I’ve been running since August. I’ve always loved running, but haven’t been able to do it consistently since I had back surgery in my 20’s. Fibromyalgia pain on top of that made running seem impossible. My last race was the Hospital Hill 10k/Half-Marathon in 1987. (www.hospitalhillrun.com) I never thought I’d run in a race again.
Today is the Towamencin Township Turkey Trot. (www.towamencin.org/events.html) I signed up for it in October after running for a couple of months. I’m nervous and a little scared. Despite that, I will run in the race. I am not runniing for a specific time or to win anything. I am running because I love it, but also because my son Daniel can’t. Dan has ataxia-telangiectasia (http://www.atcp.org) a rare, genetic, neurodegenerative disease. Dan hasn’t run or walked in years. He has become fatalistic of late, saying things like “I’m never going to get better” or “I just want a normal life.” I will carry the pain of that as I run today.
I’m not a good fundraiser. I don’t like asking people for money, even when I know it is for a good cause. I didn’t set-up a fundraising account because I was afraid something would happen and I wouldn’t come through. That didn’t happen though, so I will run today, for Dan and for all kids with A-T, in the hope that a treatment will be found.
I could not have done this without our Weimaraner Odie. He will not be able to run with me today, but his energy and sweet spirit have kept me running on many days when I faltered. We adopted Odie from Tri-State Weimaraner Rescue.(www.tristateweimrescue.org). I am forever thankful to them for allowing us to help abandoned Weimaraners by volunteering and for Odie.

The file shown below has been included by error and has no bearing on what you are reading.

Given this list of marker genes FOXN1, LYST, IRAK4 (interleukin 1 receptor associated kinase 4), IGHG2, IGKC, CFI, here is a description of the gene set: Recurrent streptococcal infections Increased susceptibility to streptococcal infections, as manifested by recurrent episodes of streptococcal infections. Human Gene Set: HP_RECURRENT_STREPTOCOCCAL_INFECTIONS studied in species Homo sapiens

Time to go run. Wish me luck and thanks for reading.
Yesterday a family who has a son with A-T (www.atcp.org) found out that their infant daughter also has it. Many of us have played genetic roulette without even knowing it. Genes mutate, and there is no way we can know all the mutations we carry. In the case of A-T, all it takes is finding that one other person who carries the recessive gene, and you have a 25% chance with every pregnancy that your child will have it. Most children aren’t diagnosed until they begin to walk, or start having frequent infections. My son was almost 3 when he was diagnosed. He had an older brother (2 yrs older) and a sister about 9 months old when we found out. There are families who have three or four children with this condition. Imagine sitting in a physician’s office, often far from home, and being told your child will be in a wheelchair by the age of 10, and most likely die in his/her teens. (more often now the kids live into their twenties)
Life-shattering. That’s what it was for me. Totally unexpected with few, if any, upbeat reassurances from the specialists. This family is starting a journey they never thought they would be on. All of us who have special kids, regardless of diagnosis, have to learn a new vocabulary, a new road map (is Grandma’s house accessible or inaccessible for wheelchairs, is the bathroom accessible?) and summon up a cheerful persona with great strength to get your child(ren) through all the procedures, needle sticks, machines, medicines, and losses. You have entered a strange, new world that you and your child will have to traverse together. Those of us who have gone through heart-stopping news like this, whether it is our own diagnosis or someone we love, we will share in your grief as we all walk this strange new path together. Namaste’, Blessings and Prayers to all who are living with the grief of a limitation in your own life, or the life of someone you know and love.